Australian rugby league clubs are to be left with the responsibility of punishing their players for off the field indiscretions.
A series of early season alcohol fuelled incidents had prompted the NRL to look at who was responsible for the good name of the sport.
But a meeting of club delegates, the players association and the NRL has decided that clubs will remain the first port of call when it comes to keeping their players in line.
The NRL will intervene only when it feels the punishment is inadequate.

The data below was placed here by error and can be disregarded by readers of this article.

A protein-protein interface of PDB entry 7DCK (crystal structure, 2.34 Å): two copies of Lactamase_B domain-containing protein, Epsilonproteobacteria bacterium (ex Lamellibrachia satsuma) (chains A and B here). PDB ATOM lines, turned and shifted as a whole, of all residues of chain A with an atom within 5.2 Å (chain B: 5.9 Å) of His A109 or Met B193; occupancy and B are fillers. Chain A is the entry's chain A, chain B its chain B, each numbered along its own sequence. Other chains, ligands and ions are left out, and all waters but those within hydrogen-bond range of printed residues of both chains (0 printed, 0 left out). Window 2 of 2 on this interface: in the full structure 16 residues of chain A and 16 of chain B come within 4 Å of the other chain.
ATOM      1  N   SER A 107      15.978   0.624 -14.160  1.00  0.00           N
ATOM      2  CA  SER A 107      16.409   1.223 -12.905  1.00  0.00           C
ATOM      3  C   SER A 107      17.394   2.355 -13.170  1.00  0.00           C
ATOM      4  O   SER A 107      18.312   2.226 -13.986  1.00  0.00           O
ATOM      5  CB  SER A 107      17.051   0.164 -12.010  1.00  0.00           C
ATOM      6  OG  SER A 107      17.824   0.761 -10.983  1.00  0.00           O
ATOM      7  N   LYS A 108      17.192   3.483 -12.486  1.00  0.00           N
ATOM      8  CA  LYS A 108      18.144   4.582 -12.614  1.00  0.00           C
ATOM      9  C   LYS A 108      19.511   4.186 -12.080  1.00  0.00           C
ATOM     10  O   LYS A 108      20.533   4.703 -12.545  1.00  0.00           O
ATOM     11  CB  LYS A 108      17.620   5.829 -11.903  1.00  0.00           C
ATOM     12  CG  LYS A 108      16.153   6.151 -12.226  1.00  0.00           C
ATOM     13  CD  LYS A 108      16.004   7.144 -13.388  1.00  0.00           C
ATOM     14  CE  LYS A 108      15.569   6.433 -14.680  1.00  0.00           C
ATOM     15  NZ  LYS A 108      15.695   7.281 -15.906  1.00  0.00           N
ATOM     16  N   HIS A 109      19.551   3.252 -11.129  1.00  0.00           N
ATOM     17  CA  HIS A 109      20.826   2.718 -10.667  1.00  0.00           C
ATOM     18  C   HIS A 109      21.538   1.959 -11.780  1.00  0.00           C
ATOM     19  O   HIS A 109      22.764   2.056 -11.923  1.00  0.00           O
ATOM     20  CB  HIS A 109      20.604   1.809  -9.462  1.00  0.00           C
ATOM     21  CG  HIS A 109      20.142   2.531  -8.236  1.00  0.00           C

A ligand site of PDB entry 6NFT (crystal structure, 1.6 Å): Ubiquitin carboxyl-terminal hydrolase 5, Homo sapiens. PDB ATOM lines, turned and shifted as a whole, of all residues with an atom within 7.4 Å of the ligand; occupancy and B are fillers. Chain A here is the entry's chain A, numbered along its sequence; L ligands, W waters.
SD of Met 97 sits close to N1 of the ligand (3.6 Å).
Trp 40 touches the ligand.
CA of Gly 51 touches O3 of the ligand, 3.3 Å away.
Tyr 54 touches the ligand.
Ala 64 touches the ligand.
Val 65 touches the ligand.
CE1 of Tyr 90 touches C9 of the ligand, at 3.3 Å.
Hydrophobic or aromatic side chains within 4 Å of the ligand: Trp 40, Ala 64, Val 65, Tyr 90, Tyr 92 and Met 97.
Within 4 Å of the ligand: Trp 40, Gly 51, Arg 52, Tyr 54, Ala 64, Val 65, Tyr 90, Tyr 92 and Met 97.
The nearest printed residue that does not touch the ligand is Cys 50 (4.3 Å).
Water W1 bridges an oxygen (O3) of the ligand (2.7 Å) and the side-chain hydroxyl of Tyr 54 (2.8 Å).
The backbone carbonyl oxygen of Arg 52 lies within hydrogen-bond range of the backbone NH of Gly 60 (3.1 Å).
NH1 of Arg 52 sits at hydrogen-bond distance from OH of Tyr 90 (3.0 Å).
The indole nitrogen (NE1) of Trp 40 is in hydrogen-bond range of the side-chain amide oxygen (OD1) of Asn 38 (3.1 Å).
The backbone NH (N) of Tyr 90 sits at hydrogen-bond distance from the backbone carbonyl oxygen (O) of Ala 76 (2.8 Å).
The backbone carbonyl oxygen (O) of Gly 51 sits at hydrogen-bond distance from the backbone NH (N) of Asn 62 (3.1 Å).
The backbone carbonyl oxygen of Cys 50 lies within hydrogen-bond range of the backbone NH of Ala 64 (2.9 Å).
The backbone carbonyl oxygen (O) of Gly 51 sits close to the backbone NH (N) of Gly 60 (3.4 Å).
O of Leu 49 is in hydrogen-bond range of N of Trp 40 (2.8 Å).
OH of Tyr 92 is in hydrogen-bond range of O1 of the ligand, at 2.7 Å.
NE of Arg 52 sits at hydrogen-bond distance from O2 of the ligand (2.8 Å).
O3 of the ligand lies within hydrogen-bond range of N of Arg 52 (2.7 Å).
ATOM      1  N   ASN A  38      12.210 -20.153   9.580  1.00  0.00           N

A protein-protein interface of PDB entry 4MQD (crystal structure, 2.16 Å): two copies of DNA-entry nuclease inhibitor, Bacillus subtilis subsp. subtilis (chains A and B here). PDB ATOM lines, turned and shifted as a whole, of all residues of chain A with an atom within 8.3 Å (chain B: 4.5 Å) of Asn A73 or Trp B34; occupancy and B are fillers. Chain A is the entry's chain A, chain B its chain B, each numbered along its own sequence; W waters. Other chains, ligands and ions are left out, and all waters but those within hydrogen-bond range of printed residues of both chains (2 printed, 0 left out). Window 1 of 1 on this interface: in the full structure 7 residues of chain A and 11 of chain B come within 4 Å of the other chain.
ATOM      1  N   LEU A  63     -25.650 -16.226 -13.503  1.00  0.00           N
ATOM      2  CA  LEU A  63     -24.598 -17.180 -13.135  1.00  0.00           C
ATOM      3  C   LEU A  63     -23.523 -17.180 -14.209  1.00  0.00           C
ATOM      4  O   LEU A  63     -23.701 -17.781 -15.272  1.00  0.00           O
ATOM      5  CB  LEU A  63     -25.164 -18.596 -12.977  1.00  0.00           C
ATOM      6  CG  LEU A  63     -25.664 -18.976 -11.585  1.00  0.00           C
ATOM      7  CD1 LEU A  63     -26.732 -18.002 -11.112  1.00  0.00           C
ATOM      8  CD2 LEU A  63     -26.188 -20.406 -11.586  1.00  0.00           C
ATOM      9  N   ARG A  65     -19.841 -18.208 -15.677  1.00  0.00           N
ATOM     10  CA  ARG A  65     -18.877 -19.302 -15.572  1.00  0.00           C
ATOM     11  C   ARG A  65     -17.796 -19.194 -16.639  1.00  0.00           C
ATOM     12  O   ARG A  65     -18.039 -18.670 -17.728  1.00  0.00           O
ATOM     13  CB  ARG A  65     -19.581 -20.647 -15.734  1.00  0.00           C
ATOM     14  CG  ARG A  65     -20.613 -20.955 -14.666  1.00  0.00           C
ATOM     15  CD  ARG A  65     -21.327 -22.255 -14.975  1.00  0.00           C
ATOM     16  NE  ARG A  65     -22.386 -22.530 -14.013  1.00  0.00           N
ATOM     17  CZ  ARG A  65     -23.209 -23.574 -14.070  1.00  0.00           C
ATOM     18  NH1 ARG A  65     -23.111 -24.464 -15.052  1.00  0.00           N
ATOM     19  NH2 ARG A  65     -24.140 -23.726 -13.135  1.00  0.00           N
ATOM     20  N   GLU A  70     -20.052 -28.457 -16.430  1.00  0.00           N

The NRL has already had to step in twice this season to hand down punishments, most notably in the case of Manly fullback Brett Stewart following his drunken antics at the club's season launch.
Stewart is to face sexual assault charges at Manly Local Court next month but the club initially said it would be happy to see him keep playing pending the result of the court case.
The NRL intervened and banned Stewart for four matches, not in relation to the assault charges but for bringing the game into disrepute with his intoxication earlier in the evening.
Influential figures in the game such as veteran coach Wayne Bennett called for the responsibility for punishing players to be taken out of the hands of the clubs, given that they stand to lose the most when it comes to standing down a player.